Join Date: May 2011
Location: Ontario, Canada
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Bailey is 6 months now, and still loves to get every blowing leaf that goes by (gee, can't wait for fall!). When she is swimming, she goes after anything that floats, and eats moss etc along the water's edge. "Leave it" has worked well....She sometimes still goes after it, but she know now that she has to "give" if she gets it in her mouth. She hasn't had any vomiting or the runs with the additional "roughage", except when she did it at the ocean, and got some gulps of salt water in her mouth when she was catching things floating in the water(now that was gross afterwards).
Teaching "give"....Whenever she had something in her mouth already that she wasn't supposed to, I would tell her to "give" and put my hand just below her mouth, and I would be holding a toy or treat to trade for the item. As she was releasing the item into my hand or onto the floor, I would repeat "give" so she would associate the command and the action together. Lots of praise in addition to the toy or treat as a reward. She is always a "good girl" when she gives me what's in her mouth, as in that moment she is responding to the give command (even though I might not be happy about what she has in there). I have been working on "mine", to help her understand that certain items are not for her to have at all.
Teaching "leave it" is sometimes a work in progress, depending on how tempting the item is (leaves seem to be fascinating for her). Early on, I would tell Bailey to "leave it" as she is trying to get an item...catching her early in the motion was more effective, and watching body language helped to gauge the lunge or grab before it happened. I like to use sound as it works with Bailey(a "ch" sound, like the Cesar Millan approach), so when I see the beginning of an unacceptable behaviour too, I will "ch", see if she avoids temptation, say "leave it", and if need be, re-direct or put myself in between her and the item, or keep her on the leash so that I controlled how much access she would have to an item as she was learning the command. I use "leave it" for anything I don't want her to have to go towards, so she learned that this command means that she can't have or go to 'that', whatever 'that' is. Another way was to walk her past the tempting thing on a leash and as she went for the item, tell her to "leave it" and re-direct her attention to toy or food.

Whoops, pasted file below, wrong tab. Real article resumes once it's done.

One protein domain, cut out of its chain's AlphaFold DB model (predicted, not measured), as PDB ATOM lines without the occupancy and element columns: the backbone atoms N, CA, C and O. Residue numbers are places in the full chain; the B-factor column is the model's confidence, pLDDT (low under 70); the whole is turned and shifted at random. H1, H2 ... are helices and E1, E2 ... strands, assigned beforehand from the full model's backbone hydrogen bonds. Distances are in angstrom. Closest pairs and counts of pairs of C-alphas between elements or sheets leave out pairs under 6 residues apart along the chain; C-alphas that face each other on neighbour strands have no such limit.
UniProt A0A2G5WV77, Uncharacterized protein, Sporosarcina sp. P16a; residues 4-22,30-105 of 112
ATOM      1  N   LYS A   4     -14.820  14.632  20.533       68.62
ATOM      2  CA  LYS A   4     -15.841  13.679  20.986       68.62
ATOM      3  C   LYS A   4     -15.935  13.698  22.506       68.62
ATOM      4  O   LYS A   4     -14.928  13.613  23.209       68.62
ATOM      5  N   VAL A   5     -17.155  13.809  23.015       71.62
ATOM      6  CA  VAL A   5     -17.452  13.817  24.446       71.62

When Bailey was as young as your pup, she went out on a leash so I could control how much she could explore. We ended up setting up a temporary dog run using snow fence as she loved to rip through the flower beds and try to eat mulch when I first started letting her out off leash. The area was chosen so that it doesn't have any of the temptations I wanted her to leave alone. I know some people have used chicken wire or something to cover the temptation ...maybe for now as he gets older and you work on training (or he gets past this phase)?
There are many more experienced people on the forum who can give you some training tips, and probably more effective ideas than mine. My goldens all had different personalities and responded in different ways to training, and these ideas are what has worked with Bailey. It can be frustrating sometimes to get them to learn to leave things in the early days, and it helps to remember that using their mouth to learn and explore (um, eat) everything at this stage. Sorry for the long ramble!